Smashing Patriarchy: Vashti

So we’re continuing our little series about how the Book of Esther and the women in it offer a far different view of womanhood than we are used to seeing in the Bible. Today, I want to talk a litle about Queen Vashti who was queen before Esther. The basic story of Vashti is that the king wanted to show her off and the text tells us that it was “to show the people and the princes her beauty” (Esther 1:11). Vashti refused and the king, who was very angry at having his authority challenged so publicly, kicked her out making way for Esther to eventually become queen. We’re going to look at a few of the particulars of this story, especially as they relate to the later Christian tradition found in some of Saint Paul’s letters.

Determining a Woman’s Place

patriarchy, feminism, gender rolesPart of the story of Vashti and arguably the rest of the book of Esther has to do with what exactly a woman’s place is. Right at the beginning of the book, Vashti transgresses against what one would typically think is a woman’s place in a patriarchal society (if, indeed, ancient Biblical society was as patriarchal as we suppose). We’re pretty used to the idea that a woman is in many ways submissive to her husband. But Vashti does not do that. Instead, she stands up to her husband.

Why did she do that? What was her reason? As I said before, the king wanted to show her off, to make a display of her, to basically use her as Exhibit A in an “I have a hot wife” contest. Instead of being treated like a human being, she was being treated like an object of power and station. This can be seen in the form the request of her presence takes, which includes that she come “with the crown royal.” By displaying Vashti not only as an object but in the trappings of royalty, the king was using her to show off his own grandeur and power. Basically, she was being treated like the monarchical equivalent of “arm-candy” and that was why she did not do what she was told.

Part of the problem with this was that she flouted the king’s command so very publicly. The text tells us that “Vashti the queen hath not done wrong to the king only, but also to all the princes and to all the people,” many of whom were gathered with the king. There are two extremely important points I want to make about this statement.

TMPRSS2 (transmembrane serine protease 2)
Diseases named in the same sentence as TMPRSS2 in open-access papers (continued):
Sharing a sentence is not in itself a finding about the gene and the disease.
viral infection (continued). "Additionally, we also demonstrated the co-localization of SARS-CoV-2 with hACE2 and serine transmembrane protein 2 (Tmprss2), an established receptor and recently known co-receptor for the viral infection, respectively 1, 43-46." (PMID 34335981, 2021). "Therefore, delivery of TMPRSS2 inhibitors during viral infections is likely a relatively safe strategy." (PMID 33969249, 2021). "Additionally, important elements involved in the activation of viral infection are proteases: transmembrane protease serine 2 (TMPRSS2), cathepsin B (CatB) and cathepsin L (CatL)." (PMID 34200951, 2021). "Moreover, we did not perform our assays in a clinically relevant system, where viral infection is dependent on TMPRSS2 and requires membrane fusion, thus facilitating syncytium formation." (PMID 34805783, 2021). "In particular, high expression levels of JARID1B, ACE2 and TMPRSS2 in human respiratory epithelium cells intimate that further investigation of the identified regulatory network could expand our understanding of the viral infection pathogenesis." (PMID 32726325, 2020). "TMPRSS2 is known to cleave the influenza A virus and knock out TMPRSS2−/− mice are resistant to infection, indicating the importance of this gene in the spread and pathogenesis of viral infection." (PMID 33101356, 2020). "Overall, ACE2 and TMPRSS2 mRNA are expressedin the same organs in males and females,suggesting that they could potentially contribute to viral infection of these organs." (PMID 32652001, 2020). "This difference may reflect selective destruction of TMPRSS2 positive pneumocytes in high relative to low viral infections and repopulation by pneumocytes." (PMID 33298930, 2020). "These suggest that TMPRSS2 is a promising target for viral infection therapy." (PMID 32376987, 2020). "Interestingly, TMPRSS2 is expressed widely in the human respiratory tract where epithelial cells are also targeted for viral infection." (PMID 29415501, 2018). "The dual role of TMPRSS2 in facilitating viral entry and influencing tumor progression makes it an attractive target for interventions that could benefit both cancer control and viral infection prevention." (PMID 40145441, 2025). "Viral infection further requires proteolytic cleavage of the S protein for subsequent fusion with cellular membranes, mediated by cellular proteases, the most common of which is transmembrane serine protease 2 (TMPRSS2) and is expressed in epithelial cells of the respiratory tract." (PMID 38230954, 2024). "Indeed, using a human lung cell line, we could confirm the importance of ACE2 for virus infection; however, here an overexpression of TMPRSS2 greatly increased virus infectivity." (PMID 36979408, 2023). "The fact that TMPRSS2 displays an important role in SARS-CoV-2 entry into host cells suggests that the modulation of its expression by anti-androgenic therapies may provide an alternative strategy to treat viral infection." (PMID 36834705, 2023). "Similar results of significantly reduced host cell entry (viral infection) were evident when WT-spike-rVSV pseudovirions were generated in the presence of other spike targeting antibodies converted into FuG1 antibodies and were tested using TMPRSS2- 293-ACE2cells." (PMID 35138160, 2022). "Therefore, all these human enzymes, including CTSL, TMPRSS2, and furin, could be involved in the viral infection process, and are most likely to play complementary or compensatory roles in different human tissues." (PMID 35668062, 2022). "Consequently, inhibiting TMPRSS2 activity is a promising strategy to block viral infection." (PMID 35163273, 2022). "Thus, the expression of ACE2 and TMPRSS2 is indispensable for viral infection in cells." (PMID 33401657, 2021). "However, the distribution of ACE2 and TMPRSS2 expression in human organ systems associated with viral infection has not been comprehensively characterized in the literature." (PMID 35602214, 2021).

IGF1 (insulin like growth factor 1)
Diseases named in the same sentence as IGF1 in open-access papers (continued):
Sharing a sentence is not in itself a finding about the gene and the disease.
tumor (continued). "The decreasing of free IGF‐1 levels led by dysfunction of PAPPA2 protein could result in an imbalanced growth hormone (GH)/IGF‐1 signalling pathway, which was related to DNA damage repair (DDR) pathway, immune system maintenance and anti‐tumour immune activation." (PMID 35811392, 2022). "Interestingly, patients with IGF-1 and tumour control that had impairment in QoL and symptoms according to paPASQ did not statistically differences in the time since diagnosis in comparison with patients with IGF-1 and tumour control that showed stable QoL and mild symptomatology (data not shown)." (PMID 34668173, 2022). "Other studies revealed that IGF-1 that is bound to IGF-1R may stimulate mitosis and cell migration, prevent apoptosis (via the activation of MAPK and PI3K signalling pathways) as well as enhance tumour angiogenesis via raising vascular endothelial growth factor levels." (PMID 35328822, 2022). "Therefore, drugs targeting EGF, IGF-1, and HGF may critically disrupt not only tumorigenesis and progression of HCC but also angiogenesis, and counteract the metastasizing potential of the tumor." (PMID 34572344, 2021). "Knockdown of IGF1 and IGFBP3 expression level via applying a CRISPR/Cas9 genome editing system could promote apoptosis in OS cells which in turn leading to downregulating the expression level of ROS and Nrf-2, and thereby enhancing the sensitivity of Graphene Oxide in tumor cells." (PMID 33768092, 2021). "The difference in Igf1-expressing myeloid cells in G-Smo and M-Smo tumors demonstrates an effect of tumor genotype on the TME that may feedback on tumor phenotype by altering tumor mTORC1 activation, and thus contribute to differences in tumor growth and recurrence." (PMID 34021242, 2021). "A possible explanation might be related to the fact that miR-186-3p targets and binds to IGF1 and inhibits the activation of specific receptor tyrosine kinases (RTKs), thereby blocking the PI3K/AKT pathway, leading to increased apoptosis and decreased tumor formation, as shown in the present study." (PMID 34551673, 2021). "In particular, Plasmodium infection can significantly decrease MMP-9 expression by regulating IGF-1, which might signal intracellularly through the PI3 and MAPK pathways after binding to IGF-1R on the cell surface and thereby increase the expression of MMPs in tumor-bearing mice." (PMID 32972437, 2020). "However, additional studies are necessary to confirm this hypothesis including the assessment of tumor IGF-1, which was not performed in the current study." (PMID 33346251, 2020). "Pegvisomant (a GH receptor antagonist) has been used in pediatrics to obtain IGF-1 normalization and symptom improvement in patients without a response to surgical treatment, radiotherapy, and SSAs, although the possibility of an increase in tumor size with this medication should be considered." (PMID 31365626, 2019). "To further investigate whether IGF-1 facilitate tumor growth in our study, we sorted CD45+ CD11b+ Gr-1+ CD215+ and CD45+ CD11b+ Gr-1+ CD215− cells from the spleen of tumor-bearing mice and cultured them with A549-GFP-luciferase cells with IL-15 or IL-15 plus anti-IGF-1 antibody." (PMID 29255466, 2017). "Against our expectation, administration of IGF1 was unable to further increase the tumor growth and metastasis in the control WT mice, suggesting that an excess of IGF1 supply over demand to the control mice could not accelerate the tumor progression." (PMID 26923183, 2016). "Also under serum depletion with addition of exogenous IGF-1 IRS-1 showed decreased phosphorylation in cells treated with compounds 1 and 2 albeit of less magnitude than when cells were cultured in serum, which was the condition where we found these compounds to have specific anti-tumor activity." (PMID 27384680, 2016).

1. Vashti was a woman who stood up to the king when he wanted to objectify her. To allow her to get away with this would have signaled to the people that there was an area into which the king’s power did not extend. Specifically, that area was a woman’s bodily autonomy and her right not to be treated like an object. Speaking in terms of power, this was not okay.
  2. The other thing I want to really emphasize is who was offended by Vashti’s actions. It was not only the king, her husband, who was offended, but the entirety of society as well. Vashti, in that respect, was not answerable only to the king, but to society as well. From this perspective, her bodily autonomy was violated not just by her husband, but by society in general.

Taking these two points in order, what exactly was Vashti’s place as a woman? She was to be subject not only to her husband, but to society as well, even when they were acting disrespectfully and treating her like an object, not a human being. When she refused to let this go on, she was ostracized. This is a theme we see repeated in our day and age with women all over the world and in all situations. Women are still a marginalized group in the world.

Action and Reaction

patriarchy, feminism, gender roles
If you think this is inappropriate, just remember that it is freely available at your grocery store. Sexual objectification of women is everywhere.

What was the reaction to Vashti’s self defense? In the story, we see not only the fears of men, but what they do to consolidate their power over women. We are told in the text that the king made sure that such an incident would never happen again.

“[H]e sent letters into all the king’s provinces, into every province according to the writing thereof, and to every people after their language, that every man should bear rule in his own house, and that it should be published according to the language of every people.” (Esther 1:22)

The king did this because his advisors warned him that if news of what Vashti had done got out, then women will “despise their husbands in their eyes.” That was the motivation for the king to shore up patriarchal power in his kingdom. The fear of women standing up to men was enough to make them legislate female submission.

This is an important point in this discussion of Vashti, her place in society, and patriarchal as a whole. In some ways, the story of Vashti as found in Esther can be read as a statement on the origins of patriarchy. What the story really brings it down to is fear. Men were afraid of women standing up to them. Some have argued that this fear is the true basis for systems of patriarchy in our world today and this story would seem to back it up.